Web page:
Take Two # 108: In the Details, Or is it?
By Kyra-lin Hom
Pardon me, as this week I’m slipping on my film junkie jacket. With a background in screenwriting and film studies and so many tasty blockbusters to choose from recently, I simply can’t help myself. Plus it certainly doesn’t hinder matters that TV and film alike have begun directly targeting the squealing kid in all of us. Seriously, what is film these days but a trip to the corner of Personal Fantasy Avenue and Mindboggling Budget Lane?
Let’s take some winter movie headliners, for example: Thor 2, Catching Fire, Ender’s Game, and The Desolation of Smaug. Plus let’s not forget the rapidly incoming Captain America 2, Iron Man 3, Amazing Spiderman 2, everything DC comics (good luck catching up to Marvel now), and what looks to be the end all Godzilla spectacular.
Am I loving it? Well, kind of.
My friends and I are all freaks, geeks and nerds. A couple weeks ago, we dressed in near full regalia complete with real chainmail, corsets, capes and quivers for Smaug. Before that, I was so anxious about missing even a moment of Thor 2 that I peed no less than four times during the 20 minutes preceeding the film. I have guy friends who full on squealed (very manly squealing, of course) during the Captain America 2 sneak peak. So yes, we’re very, very into our fandoms. But so far the only movie that’s held up to its hype is Catching Fire. Why?
Movies first and foremost are business – I know, I’ve astounded you with my wisdom and insight. I’m getting there. With at home technology getting more advanced and America’s old fashioned pirating laws (quite literally based on incidences with real pirates, that’s how out of sync they are with the internet), most of us have no interest in paying $15 a pop for a one-time movie experience.
So what do we pay for? Spectacle. We pay for the big films we want to see on 50-foot screens with booming surround sound. That means action. That means fun. And where better to look than the already popular classics with built-in fans. I’ve long ago admitted that I would pay to see anything with Tolkien’s name attached (author of The Lord and the Rings and The Hobbit). Fifteen part History Channel miniseries on his Silmarillion as screened by AMC? I would be there.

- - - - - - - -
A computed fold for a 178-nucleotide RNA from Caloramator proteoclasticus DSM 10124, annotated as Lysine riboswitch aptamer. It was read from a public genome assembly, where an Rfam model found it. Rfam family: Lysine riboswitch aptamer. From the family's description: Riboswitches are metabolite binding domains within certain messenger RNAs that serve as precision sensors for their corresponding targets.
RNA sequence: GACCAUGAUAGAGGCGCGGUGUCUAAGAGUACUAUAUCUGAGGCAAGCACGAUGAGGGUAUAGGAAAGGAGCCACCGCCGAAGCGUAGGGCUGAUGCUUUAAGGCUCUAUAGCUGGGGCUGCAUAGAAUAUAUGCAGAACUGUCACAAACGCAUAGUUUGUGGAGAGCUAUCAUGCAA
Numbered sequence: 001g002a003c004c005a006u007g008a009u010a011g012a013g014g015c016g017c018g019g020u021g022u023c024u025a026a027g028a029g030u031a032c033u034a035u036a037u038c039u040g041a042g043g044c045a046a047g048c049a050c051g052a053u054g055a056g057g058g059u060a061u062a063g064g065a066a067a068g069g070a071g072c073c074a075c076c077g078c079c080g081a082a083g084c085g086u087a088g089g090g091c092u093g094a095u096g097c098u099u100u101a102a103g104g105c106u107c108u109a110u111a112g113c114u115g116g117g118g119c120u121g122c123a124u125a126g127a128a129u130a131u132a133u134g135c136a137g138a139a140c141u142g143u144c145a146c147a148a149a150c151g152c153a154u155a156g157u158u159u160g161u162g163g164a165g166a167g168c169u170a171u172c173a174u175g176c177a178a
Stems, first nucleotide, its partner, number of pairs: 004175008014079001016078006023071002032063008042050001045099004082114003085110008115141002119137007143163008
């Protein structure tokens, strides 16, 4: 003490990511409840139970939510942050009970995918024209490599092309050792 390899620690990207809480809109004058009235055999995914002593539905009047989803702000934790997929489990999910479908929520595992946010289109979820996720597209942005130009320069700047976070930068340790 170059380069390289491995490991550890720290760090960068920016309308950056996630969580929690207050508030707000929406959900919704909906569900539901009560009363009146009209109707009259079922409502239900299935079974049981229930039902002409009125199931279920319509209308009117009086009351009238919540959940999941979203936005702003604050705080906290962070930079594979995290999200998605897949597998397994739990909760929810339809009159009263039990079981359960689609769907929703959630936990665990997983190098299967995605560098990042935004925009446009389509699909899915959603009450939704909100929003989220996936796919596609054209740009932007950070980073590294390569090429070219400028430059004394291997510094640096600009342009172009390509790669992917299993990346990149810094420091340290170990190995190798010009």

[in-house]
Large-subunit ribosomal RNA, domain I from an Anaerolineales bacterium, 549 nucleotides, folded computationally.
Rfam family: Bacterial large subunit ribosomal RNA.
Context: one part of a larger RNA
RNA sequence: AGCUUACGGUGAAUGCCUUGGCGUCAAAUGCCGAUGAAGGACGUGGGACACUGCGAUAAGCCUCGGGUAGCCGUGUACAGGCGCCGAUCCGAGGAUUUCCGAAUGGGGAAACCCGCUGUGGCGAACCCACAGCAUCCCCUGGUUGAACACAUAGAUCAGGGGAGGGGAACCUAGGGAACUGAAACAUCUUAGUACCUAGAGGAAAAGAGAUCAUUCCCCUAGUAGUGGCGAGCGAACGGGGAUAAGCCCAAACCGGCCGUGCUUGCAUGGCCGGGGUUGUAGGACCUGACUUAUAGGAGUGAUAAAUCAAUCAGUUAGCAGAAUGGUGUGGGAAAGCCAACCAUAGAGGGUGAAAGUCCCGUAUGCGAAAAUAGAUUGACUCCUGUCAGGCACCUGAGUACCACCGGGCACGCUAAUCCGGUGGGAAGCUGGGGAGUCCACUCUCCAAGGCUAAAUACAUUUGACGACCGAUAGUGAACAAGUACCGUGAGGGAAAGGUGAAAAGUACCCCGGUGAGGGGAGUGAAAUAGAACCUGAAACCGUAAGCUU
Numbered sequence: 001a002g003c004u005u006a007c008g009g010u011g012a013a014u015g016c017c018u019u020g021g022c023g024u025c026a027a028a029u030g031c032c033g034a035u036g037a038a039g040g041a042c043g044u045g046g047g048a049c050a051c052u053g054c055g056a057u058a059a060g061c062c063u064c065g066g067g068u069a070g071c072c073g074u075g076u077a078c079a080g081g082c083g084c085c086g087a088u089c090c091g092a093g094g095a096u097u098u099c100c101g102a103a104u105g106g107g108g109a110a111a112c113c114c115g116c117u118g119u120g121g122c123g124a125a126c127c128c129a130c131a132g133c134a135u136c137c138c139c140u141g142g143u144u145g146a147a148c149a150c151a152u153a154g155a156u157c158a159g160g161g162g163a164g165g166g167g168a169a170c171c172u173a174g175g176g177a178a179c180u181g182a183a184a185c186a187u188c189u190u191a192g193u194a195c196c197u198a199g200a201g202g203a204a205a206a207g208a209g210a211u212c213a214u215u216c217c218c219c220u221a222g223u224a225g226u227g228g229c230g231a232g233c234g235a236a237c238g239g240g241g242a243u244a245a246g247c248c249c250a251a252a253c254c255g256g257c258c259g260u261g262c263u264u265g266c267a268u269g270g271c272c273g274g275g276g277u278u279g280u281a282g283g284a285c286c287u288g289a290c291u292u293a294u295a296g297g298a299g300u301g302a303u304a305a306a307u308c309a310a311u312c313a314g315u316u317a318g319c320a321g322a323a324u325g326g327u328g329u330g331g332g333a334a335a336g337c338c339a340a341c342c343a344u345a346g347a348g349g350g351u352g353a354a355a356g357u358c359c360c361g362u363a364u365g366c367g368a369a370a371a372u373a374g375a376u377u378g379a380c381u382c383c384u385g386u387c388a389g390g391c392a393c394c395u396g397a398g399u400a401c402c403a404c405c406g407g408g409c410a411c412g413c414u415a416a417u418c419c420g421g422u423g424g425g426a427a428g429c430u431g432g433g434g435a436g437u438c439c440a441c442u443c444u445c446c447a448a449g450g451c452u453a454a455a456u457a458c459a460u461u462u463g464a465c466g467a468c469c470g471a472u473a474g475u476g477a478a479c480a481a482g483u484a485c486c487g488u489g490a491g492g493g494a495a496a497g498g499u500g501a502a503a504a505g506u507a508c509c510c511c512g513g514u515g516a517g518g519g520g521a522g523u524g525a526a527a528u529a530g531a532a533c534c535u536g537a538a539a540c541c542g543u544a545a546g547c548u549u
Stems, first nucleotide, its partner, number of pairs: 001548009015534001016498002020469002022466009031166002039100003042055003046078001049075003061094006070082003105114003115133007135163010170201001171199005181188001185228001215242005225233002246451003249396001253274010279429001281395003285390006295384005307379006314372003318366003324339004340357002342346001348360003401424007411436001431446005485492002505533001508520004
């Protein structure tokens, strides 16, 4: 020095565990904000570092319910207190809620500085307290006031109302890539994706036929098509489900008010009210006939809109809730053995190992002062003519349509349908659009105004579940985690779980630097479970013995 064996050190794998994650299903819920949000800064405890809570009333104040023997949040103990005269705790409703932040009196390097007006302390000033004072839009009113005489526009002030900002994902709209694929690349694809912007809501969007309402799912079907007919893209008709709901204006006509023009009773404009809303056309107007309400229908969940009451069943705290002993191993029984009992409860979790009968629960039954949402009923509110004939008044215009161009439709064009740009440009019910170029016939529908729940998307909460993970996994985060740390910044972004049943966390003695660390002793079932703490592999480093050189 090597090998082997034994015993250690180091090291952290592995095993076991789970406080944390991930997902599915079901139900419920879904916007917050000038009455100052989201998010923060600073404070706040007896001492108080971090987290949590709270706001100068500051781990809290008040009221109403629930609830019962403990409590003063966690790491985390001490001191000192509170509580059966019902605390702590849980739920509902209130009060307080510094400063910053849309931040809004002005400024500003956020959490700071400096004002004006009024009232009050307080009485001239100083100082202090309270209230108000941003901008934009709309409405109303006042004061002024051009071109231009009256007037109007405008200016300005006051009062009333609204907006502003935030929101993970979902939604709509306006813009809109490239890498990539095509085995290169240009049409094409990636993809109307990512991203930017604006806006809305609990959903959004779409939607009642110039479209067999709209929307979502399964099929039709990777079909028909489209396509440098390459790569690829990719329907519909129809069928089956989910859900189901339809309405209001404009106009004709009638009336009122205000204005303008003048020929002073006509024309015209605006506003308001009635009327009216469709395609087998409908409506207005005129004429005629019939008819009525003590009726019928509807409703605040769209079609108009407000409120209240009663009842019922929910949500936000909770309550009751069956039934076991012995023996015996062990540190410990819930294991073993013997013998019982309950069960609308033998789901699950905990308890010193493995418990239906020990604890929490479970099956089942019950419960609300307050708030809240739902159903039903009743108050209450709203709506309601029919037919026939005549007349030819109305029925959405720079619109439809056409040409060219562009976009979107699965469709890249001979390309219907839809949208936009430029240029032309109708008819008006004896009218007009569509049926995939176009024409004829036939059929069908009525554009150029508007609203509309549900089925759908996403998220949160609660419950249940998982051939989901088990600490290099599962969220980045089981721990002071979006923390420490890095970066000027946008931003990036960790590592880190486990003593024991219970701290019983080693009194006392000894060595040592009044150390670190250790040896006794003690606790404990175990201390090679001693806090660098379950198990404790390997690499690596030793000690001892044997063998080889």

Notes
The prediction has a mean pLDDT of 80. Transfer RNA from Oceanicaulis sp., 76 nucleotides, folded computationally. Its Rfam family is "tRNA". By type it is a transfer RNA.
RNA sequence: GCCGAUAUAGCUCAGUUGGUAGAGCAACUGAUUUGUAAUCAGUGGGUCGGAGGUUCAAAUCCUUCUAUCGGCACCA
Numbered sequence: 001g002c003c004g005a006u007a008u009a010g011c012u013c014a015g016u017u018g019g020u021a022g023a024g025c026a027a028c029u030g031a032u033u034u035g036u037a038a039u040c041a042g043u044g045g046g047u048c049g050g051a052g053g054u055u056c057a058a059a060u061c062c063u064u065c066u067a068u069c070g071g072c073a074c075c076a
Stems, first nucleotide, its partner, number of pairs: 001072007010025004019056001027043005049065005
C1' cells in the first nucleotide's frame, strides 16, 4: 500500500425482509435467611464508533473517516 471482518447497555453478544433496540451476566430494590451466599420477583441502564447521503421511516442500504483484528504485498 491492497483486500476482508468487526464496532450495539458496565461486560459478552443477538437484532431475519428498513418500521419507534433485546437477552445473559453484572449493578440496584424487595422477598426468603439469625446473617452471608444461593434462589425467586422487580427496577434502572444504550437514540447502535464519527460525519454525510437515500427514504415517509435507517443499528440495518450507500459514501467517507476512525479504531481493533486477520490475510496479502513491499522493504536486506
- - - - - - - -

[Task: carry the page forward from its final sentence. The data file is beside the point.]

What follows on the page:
But – and it’s a big one – this craze is splitting the film industry. On one side we have bigger and better and flashier. Here we get all the little details and omages we could want. These are works of pure id indulgence – whether for the fans or the creators/directors/producers. On the other, we have intellectual pursuits and personal interest arcs. These can run the risk of being pedantic or too esoteric. Few are going to pay to see these in theaters much less in the more profitable HD, IMAX or 3D anyway so the filmmakers can basically do what they want.
How do we reconcile this schism? As consumers, can we even do anything about it? I know I’m still going to see the next Avengers film no matter how poor its Rotten Tomatoes marks. And though this seems like a silly thing to be concerned over, the film and television industry is a billion dollar conundrum reeking of social power. All I can say is, hopefully if we cringe and demand hard enough, the industry will listen, stop giving us cool moments and start giving us great movies.